The Northern Miner was privileged to host a new Roundtable discussion in partnership with PwC in Toronto in early April, with the year’s topic being “Strategies for cash deployment.”
It’s an issue that has new resonance as money flows back into the mining sector after six long years of belt tightening and stressed balance sheets. More and more producers are closing substantial financings and announcing sustainable, positive cash flow, and mineral explorers are seeing an upswing in investment dollars, especially for gold, copper and lithium.
But most mining companies agree it’s time for prudence in how they allocate this new capital, and want to avoid the mistakes of the recent past that included overcapacity, runaway capital costs in new mine development and overpaying for acquisitions.
We assembled a diverse group representing many dimensions of the mining sector: Dustin Angelo, president and CEO of junior gold miner Anaconda Mining; David Cates, president and CEO of uranium developer Denison Mines; Joe Fazzini, chief financial officer and vice-president of corporate development for gold explorer Eastmain Resources; Stefan Ioannou, base metals mining analyst at brokerage house Cormark Securities; Andrew Kaip, managing director of mining equity research at BMO Capital Markets; John Kearney, chairman, president & CEO of developer Canadian Zinc; Stephen Mullowney, partner in the corporate finance practice, focusing on mining, at accounting and management consulting firm PwC Canada; Stephen G. Roman, chairman, president & CEO of junior gold producer Harte Gold; and Annie Zhang, associate at TD Asset Management, including comanager of TD Precious Metals, Resource and Energy funds.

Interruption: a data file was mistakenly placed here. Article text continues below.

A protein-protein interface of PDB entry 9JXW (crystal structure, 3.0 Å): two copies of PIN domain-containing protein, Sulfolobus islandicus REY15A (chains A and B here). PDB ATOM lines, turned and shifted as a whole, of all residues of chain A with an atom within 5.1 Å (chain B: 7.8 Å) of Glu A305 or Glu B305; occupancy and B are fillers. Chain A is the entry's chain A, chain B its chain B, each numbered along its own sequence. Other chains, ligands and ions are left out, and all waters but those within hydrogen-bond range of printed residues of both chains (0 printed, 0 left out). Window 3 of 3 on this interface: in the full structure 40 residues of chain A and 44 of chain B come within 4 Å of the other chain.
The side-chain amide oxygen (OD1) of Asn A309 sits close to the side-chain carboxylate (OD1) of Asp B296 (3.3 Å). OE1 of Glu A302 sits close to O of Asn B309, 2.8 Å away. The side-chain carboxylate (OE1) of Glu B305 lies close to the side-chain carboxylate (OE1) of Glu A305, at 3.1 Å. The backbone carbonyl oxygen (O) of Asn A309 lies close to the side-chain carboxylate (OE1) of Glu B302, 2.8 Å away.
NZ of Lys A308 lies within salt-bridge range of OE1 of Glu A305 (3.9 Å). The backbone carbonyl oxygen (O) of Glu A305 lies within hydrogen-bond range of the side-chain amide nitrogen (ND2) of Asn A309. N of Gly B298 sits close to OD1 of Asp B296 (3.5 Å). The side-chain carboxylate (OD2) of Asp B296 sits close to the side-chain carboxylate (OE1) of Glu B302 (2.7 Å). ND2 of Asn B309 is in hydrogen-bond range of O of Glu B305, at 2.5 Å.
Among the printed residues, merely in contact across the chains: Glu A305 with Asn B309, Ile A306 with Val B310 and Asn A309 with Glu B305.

The 20-page report will be included in an upcoming issue and available for free on our website on May 10, but there were quite a few interesting areas of conversation with respect to the best way to deploy cash.
One touched on the growing popularity of major companies taking small, private placements in junior explorers of up to 19.9% (with 20% being the threshold in Canada for becoming a significant shareholder, with the responsibilities that implies). The major winds up with stakes in a dozen or more juniors and can add to its position or trim back, depending on how the junior’s project progresses.
You can see a bit of a David Garofalo thread through some of the activity: he was CFO of Agnico Eagle Mines at a time when they were modern-day pioneers of this investment style; he was CEO of Hudbay Minerals when they set up their “farm team” of more than a dozen juniors; and now as CEO of Goldcorp, he is overseeing the gold major’s creation of a similar satellite of junior-sector investments.
Zhang said Agnico Eagle and Goldcorp were “taking the lead with a different approach to make investments at an earlier stage in companies. It seems like it’s a little bit of a lower risk, and over time you can see how the project develops going forward.”
Kaip agreed that it is “a healthy approach” by the large companies to invest in junior companies that have large land packages that are under-explored, and provide them the seed capital and the risk capital to advance their projects and make discoveries.
Fazzini also liked the “sex appeal” of Agnico’s model of taking the 20% stake. “It’s going to take 10 years to figure out some of those development-stage assets. So rather than going all-in and full-out M&A, and buying something completely, you put in your 10 or 15 or 20%, you sit there, you support the story, and you kind of let it unfold and see what happens. That way you’re not committed over the long-term if you can’t get a permit, or the project doesn’t shape up the way that you thought.”
Kearney warned the strategy can lower liquidity in the junior’s stock and the “takeover premium that might have been there has gone, because somebody else has the first row. And if that major decides they’re not that enthusiastic, they’re going neither forward nor back, they can completely stall a situation.”
Roman added that if the major decides to sell the block, “it puts a completely negative pall on the junior company, with everybody saying, ‘Oh, they walked away, so it’s got to be a lousy property.’ It may not be, but that’s what the market thinks.”